Weak Low pressure in the Gulf of Maine helped generate IFR conditions over the northeastern United States early in the morning on 28 February 2013. The brightness temperature difference fields over New England from Suomi/NPP include very sharp cloud edges (also present in the Day/Night band imagery). Because the GOES-R IFR Probability field also includes information from the Rapid Refresh, it is better able to distinguish fog and low stratus, as present over most of Maine, from elevated stratus, present over western New Hampshire and Quebec.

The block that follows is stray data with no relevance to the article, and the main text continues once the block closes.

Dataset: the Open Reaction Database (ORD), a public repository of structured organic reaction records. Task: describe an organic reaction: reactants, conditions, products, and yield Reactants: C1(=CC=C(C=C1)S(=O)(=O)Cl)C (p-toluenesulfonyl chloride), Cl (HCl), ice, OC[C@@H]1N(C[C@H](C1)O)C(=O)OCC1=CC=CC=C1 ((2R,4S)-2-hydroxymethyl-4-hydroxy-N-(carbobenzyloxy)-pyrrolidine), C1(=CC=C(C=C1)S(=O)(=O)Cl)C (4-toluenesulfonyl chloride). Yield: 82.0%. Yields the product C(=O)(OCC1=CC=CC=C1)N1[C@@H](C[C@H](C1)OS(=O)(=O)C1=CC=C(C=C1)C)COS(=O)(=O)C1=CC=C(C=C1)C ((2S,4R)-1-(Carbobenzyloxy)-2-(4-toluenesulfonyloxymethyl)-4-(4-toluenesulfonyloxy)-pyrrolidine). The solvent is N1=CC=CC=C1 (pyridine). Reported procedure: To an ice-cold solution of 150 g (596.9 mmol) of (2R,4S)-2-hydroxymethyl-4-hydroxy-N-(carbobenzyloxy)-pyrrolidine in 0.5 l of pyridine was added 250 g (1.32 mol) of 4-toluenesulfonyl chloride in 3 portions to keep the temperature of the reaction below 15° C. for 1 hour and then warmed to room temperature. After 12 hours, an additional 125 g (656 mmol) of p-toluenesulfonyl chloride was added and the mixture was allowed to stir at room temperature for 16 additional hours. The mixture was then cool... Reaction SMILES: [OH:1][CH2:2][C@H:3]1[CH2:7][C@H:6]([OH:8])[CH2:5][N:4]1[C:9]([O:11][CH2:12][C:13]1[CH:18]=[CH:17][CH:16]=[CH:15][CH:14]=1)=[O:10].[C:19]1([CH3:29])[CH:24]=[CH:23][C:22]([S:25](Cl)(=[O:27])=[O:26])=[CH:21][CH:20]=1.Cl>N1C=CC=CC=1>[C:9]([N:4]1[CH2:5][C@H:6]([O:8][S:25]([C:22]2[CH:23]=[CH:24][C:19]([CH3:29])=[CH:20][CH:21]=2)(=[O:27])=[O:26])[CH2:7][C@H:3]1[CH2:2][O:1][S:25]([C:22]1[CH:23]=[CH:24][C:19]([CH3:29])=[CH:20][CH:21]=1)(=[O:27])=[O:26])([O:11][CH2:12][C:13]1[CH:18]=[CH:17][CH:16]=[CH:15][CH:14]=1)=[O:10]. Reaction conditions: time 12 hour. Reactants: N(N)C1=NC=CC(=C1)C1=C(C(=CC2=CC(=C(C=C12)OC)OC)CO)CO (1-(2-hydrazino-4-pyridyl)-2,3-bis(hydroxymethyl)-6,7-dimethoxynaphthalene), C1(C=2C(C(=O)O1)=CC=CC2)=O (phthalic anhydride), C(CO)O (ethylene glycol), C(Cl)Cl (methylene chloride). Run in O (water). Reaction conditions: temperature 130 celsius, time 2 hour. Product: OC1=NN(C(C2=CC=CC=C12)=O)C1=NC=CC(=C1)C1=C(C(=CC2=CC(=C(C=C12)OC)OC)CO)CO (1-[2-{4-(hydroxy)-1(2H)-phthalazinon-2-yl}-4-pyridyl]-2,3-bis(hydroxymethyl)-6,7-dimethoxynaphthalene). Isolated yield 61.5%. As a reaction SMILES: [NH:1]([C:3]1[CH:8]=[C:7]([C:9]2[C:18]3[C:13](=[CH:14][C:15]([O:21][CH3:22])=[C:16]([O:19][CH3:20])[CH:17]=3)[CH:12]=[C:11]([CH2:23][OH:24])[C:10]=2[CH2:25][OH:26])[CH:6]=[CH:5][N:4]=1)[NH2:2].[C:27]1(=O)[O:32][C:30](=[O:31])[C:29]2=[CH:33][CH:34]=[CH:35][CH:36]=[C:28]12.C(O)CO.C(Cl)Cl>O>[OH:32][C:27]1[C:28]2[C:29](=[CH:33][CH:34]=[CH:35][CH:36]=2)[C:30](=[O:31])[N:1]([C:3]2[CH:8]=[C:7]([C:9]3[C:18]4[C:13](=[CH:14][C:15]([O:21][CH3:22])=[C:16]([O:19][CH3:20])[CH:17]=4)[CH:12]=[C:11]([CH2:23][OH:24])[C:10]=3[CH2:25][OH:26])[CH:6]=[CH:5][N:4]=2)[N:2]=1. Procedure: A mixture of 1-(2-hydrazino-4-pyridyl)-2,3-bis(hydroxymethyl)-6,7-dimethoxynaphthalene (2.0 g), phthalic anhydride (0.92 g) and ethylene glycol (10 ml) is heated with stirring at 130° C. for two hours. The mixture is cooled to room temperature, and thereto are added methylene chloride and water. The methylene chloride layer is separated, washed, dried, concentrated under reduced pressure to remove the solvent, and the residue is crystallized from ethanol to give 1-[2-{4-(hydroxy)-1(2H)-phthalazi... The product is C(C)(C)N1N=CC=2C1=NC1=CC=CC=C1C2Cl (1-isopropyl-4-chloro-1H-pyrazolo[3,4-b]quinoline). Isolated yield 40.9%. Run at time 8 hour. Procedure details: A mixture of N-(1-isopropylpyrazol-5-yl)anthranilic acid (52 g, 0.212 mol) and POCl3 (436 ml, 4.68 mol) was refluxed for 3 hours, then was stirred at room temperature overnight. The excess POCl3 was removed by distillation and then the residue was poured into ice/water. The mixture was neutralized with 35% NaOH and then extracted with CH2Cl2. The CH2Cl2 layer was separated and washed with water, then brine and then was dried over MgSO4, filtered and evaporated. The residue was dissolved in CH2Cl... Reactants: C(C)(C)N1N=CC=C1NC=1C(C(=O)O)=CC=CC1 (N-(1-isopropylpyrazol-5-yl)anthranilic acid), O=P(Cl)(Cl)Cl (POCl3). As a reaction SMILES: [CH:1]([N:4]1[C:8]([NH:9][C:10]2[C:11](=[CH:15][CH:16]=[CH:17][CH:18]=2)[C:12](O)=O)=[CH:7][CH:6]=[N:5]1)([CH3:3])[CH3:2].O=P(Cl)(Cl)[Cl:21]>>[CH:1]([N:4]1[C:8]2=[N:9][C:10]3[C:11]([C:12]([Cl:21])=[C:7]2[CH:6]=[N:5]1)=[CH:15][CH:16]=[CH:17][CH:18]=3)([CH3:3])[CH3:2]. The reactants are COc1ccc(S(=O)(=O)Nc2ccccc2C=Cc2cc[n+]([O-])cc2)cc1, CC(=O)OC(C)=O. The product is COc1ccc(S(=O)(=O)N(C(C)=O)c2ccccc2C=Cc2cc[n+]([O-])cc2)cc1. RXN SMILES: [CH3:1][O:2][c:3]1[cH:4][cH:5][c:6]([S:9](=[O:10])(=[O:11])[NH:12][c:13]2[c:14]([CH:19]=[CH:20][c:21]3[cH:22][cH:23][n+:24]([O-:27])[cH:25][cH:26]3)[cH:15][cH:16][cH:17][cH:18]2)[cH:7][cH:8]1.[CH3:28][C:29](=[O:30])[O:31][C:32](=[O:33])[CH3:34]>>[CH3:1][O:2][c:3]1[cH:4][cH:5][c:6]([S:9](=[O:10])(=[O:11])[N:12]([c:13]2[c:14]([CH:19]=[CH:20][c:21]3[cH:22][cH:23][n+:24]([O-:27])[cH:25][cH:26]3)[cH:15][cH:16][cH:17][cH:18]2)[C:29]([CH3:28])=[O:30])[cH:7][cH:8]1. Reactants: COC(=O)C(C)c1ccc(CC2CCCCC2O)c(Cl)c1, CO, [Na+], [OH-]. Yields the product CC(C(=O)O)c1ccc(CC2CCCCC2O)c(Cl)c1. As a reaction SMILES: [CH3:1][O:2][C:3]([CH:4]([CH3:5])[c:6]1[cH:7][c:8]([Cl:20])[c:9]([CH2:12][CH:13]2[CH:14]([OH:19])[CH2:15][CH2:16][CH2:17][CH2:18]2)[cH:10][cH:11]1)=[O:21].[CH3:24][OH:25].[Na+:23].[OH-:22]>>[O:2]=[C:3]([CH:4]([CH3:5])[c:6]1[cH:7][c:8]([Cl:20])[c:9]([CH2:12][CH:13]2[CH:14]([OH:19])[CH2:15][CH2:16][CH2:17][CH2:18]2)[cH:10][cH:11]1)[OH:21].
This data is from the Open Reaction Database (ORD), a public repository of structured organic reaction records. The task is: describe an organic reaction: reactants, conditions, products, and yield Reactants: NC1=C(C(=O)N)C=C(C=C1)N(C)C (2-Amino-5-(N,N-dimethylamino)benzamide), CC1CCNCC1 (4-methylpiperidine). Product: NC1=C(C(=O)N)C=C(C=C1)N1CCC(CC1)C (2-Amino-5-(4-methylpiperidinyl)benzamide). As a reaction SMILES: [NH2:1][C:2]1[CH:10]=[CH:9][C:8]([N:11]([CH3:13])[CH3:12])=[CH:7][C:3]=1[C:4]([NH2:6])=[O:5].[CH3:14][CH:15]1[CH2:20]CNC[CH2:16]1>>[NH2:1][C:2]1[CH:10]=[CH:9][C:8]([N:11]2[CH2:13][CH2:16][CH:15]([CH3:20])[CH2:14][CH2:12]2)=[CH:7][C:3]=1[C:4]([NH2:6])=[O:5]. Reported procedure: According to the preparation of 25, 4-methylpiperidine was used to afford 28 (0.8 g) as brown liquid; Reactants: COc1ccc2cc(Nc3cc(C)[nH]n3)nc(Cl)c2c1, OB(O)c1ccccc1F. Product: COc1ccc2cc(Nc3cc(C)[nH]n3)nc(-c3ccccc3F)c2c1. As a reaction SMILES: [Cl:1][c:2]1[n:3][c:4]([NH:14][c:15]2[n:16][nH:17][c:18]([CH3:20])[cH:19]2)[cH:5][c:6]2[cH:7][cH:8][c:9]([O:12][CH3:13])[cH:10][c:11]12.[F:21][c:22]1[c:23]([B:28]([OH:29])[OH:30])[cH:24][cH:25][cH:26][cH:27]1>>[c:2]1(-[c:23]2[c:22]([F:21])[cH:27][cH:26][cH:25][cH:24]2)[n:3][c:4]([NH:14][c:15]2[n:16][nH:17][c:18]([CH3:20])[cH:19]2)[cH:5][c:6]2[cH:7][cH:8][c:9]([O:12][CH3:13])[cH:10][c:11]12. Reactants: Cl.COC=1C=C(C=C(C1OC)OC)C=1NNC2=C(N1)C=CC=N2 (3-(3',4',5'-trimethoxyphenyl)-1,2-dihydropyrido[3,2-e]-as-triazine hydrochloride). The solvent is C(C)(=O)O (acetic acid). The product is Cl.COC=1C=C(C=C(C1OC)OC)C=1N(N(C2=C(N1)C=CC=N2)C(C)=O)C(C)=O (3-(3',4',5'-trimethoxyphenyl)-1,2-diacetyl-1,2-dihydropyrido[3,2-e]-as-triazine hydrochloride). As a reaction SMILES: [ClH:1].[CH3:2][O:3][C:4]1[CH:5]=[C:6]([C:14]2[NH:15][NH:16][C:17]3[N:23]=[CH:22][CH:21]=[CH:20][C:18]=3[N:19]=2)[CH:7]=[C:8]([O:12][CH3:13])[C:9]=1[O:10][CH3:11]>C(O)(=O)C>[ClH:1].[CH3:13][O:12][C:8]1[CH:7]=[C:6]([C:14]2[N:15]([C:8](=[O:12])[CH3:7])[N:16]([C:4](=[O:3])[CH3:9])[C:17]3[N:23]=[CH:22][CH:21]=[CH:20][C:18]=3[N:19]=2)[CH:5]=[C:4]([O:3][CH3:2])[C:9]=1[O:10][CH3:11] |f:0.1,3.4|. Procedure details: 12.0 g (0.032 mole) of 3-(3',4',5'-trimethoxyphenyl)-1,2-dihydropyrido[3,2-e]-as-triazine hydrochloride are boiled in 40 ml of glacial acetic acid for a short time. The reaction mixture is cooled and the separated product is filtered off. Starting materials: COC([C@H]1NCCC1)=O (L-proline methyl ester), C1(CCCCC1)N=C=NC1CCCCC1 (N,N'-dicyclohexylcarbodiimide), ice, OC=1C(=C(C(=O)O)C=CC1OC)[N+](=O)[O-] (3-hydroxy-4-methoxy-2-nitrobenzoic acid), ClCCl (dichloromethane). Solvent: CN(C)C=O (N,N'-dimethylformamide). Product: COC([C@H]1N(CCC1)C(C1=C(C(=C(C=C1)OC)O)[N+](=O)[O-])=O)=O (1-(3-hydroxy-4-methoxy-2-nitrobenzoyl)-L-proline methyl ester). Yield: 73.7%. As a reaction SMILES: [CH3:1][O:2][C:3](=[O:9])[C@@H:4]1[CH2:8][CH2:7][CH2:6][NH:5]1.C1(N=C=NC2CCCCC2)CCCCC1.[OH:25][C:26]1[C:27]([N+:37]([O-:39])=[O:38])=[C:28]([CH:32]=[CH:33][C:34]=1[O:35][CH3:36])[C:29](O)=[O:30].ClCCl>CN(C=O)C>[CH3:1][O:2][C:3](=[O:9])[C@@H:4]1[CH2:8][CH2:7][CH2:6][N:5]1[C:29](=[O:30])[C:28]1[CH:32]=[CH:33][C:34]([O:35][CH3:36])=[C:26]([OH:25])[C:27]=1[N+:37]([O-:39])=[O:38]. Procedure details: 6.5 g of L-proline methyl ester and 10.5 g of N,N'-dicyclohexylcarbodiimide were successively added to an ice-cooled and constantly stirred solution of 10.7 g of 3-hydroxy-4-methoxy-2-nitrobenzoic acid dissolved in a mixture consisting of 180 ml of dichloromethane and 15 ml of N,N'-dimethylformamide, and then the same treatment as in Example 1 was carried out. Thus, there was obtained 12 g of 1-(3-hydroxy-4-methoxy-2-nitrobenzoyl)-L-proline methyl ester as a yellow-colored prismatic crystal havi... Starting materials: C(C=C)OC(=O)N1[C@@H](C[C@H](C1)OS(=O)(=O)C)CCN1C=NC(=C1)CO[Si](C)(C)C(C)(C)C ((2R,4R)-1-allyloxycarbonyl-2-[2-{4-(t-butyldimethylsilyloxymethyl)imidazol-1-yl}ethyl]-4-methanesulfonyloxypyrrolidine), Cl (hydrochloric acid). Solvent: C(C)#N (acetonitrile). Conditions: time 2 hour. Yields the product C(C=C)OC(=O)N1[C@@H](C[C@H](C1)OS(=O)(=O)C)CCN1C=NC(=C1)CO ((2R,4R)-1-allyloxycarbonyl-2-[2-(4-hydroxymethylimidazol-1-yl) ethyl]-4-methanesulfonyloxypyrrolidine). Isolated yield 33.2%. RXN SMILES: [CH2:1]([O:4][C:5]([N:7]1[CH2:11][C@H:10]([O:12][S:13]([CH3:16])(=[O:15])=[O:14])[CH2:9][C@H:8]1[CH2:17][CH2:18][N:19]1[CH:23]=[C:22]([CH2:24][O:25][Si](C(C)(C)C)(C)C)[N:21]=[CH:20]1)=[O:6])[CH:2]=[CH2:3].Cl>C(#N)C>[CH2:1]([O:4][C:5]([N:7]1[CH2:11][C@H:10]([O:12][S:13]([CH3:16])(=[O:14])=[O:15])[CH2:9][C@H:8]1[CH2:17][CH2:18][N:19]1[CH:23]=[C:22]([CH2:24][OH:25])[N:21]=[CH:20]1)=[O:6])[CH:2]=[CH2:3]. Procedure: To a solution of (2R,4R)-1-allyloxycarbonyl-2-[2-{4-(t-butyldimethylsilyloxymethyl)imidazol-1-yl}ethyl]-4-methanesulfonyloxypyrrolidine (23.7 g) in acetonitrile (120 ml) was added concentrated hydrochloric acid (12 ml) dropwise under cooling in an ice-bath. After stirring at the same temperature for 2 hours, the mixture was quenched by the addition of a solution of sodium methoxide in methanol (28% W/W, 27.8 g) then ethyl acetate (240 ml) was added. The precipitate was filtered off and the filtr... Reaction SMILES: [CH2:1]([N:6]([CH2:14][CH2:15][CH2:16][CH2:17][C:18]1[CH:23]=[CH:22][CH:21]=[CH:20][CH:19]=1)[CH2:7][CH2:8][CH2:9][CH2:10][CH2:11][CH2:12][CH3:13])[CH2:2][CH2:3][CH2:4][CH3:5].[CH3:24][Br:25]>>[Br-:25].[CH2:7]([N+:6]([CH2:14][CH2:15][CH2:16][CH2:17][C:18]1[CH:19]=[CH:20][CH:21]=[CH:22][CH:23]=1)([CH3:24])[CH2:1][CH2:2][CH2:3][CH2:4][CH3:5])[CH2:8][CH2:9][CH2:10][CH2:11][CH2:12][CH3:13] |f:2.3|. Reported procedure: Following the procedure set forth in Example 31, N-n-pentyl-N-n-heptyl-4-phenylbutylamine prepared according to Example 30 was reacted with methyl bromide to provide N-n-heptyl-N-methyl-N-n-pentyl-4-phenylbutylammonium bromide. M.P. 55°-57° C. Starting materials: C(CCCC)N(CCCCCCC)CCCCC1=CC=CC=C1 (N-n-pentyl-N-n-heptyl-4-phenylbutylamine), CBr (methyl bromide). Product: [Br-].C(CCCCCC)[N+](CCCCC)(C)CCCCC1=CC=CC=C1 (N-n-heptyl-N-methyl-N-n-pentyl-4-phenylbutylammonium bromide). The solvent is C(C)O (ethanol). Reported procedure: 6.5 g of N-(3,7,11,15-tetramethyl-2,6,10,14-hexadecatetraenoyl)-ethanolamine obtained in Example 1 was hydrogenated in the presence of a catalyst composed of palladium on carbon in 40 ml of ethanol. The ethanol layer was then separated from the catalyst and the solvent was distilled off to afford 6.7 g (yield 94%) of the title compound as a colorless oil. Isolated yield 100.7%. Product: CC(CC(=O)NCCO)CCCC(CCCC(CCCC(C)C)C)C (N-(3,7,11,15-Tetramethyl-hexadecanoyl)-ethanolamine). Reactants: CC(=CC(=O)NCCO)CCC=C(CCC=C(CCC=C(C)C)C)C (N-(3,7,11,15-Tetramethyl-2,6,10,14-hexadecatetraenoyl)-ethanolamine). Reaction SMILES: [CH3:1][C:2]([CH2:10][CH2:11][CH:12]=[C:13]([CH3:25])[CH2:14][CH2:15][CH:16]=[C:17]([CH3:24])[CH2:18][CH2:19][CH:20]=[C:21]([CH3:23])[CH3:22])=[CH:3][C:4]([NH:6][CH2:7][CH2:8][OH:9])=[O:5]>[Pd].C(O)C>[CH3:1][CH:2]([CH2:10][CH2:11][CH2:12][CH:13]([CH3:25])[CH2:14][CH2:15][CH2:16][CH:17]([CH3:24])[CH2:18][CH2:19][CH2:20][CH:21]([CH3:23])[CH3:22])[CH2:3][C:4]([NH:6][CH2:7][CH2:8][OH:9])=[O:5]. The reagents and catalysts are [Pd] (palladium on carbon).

The animation of the imagery, above, demonstrates how the GOES-R IFR probability product can be used to monitor the evolving nature of a low cloud field. As the low pressure system in the Northeast starts to move away, the fog/low clouds rotate eastward. Two noteworthy events in the loop are present. The 0515 UTC imagery (mislabeled as 0510 UTC), contains stray light in the 3.9 µm field, and the traditional GOES brightness temperature difference field is therefore changed significantly, but the GOES-R IFR probability field is not. Note also that multiple cloud layers exist over coastal Maine and New Hampshire at the end of the animation, but GOES-R IFR probabilities correctly maintain high probabilities in a region where IFR conditions are present and where the traditional brightness temperature difference field does not show a signal consistent with low clouds.